Sean Whiting of Planned Parenthood Maine Action Fund speaks at Wednesday’s press event. | Beacon

Prast said he’s seen people with chronic or severe conditions falling behind on treatments because they can’t risk taking time away from their jobs and other cases where people who have given birth returning to work far too soon, risking their health and their ability to bond with their child. 

“As a family physician, I am tired of being forced to watch my patients’ health deteriorate,” he said. “I will continue to fight for paid family and medical leave not just to improve the health of my own patients, but all Mainers.” 

Destie Hohman Sprague, executive director of the Maine Women’s Lobby, agreed that the adverse health effects of not having paid leave can impact everyone from newborns and their parents to older Mainers, many of whom face financial insecurity

In addition, people who need to become caregivers for family members often have to take time off work and sacrifice financially because of the lack of a paid leave program. An estimated 181,000 Mainers serve as unpaid family caregivers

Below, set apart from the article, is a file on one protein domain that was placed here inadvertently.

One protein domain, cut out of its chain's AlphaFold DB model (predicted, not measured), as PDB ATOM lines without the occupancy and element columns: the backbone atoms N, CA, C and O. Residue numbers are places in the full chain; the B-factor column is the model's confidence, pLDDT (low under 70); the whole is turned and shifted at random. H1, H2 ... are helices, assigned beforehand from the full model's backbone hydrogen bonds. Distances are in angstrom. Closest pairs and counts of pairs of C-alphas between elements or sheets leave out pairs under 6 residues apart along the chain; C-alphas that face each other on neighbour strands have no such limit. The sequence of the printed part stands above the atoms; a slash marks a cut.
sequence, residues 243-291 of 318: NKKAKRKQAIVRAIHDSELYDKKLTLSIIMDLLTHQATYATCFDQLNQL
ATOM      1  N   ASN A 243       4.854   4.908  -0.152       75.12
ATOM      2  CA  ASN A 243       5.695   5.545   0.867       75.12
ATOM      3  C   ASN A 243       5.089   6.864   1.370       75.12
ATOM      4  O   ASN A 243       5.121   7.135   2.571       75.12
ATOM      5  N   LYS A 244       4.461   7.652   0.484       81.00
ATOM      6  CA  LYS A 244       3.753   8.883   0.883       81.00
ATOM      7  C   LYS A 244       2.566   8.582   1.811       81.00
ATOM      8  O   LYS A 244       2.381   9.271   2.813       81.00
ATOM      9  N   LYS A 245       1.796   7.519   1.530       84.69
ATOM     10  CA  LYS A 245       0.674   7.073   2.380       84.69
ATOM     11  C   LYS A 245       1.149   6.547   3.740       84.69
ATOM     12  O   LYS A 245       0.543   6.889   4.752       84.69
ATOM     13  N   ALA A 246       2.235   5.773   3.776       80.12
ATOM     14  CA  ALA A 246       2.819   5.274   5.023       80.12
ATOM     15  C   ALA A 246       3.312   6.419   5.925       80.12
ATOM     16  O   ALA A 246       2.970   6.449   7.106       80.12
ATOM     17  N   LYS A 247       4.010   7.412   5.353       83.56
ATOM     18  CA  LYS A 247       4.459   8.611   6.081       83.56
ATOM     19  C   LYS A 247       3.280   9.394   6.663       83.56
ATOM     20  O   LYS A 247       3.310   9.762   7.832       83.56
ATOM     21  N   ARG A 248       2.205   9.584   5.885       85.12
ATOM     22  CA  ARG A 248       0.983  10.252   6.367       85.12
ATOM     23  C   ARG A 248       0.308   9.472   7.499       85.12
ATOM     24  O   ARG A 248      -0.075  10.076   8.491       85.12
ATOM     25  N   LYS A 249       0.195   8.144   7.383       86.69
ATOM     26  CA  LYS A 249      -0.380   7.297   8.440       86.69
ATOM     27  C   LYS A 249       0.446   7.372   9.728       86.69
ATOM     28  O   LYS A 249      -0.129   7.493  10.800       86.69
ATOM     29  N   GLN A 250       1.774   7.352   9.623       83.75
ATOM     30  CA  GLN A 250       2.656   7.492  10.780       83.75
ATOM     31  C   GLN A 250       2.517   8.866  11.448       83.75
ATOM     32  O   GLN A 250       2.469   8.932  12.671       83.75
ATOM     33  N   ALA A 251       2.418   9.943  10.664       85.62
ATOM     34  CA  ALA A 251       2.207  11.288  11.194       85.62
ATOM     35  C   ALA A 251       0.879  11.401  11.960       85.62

Hohman Sprague added that she has often heard the argument that passing a paid leave policy will be too hard or that the program will be too difficult to administer. But those claims ignore the dire need for such a system, she said. 

“Every time that we say we are not able to do this, we are choosing instead to sacrifice the health of new Mainers, to sacrifice the health of new parents, to sacrifice the health of older Mainers,” Hohman Sprague said. “It’s time that we make a different choice.” 

Sean Whiting of Planned Parenthood Maine Action Fund also spoke in favor of paid leave at Wednesday’s press event. He said approving the policy in Maine would especially help people who are already disadvantaged and marginalized in society.